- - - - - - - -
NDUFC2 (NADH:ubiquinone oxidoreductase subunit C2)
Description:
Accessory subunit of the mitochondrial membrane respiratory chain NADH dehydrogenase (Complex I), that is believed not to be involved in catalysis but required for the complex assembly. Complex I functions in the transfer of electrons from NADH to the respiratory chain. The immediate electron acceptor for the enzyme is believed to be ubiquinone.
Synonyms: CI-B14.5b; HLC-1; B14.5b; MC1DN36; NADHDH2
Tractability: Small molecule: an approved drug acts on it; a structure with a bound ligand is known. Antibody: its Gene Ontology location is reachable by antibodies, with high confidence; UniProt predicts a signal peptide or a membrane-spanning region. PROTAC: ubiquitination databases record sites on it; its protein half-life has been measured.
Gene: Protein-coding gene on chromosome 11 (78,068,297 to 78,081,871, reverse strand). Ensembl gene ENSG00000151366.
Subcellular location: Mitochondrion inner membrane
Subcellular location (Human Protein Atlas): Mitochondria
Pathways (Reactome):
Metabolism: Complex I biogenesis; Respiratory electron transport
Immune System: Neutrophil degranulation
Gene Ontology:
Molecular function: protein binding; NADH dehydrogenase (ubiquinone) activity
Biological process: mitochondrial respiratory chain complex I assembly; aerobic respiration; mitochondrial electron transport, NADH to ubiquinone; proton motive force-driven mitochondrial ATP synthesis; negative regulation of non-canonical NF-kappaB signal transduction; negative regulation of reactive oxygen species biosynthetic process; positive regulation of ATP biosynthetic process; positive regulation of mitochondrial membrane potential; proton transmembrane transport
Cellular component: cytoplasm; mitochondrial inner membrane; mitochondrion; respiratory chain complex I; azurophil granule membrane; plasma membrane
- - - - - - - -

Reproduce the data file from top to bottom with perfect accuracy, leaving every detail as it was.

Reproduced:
NDUFC2 (NADH:ubiquinone oxidoreductase subunit C2)
Description:
Accessory subunit of the mitochondrial membrane respiratory chain NADH dehydrogenase (Complex I), that is believed not to be involved in catalysis but required for the complex assembly. Complex I functions in the transfer of electrons from NADH to the respiratory chain. The immediate electron acceptor for the enzyme is believed to be ubiquinone.
Synonyms: CI-B14.5b; HLC-1; B14.5b; MC1DN36; NADHDH2
Tractability: Small molecule: an approved drug acts on it; a structure with a bound ligand is known. Antibody: its Gene Ontology location is reachable by antibodies, with high confidence; UniProt predicts a signal peptide or a membrane-spanning region. PROTAC: ubiquitination databases record sites on it; its protein half-life has been measured.
Gene: Protein-coding gene on chromosome 11 (78,068,297 to 78,081,871, reverse strand). Ensembl gene ENSG00000151366.
Subcellular location: Mitochondrion inner membrane
Subcellular location (Human Protein Atlas): Mitochondria
Pathways (Reactome):
Metabolism: Complex I biogenesis; Respiratory electron transport
Immune System: Neutrophil degranulation
Gene Ontology:
Molecular function: protein binding; NADH dehydrogenase (ubiquinone) activity
Biological process: mitochondrial respiratory chain complex I assembly; aerobic respiration; mitochondrial electron transport, NADH to ubiquinone; proton motive force-driven mitochondrial ATP synthesis; negative regulation of non-canonical NF-kappaB signal transduction; negative regulation of reactive oxygen species biosynthetic process; positive regulation of ATP biosynthetic process; positive regulation of mitochondrial membrane potential; proton transmembrane transport
Cellular component: cytoplasm; mitochondrial inner membrane; mitochondrion; respiratory chain complex I; azurophil granule membrane; plasma membrane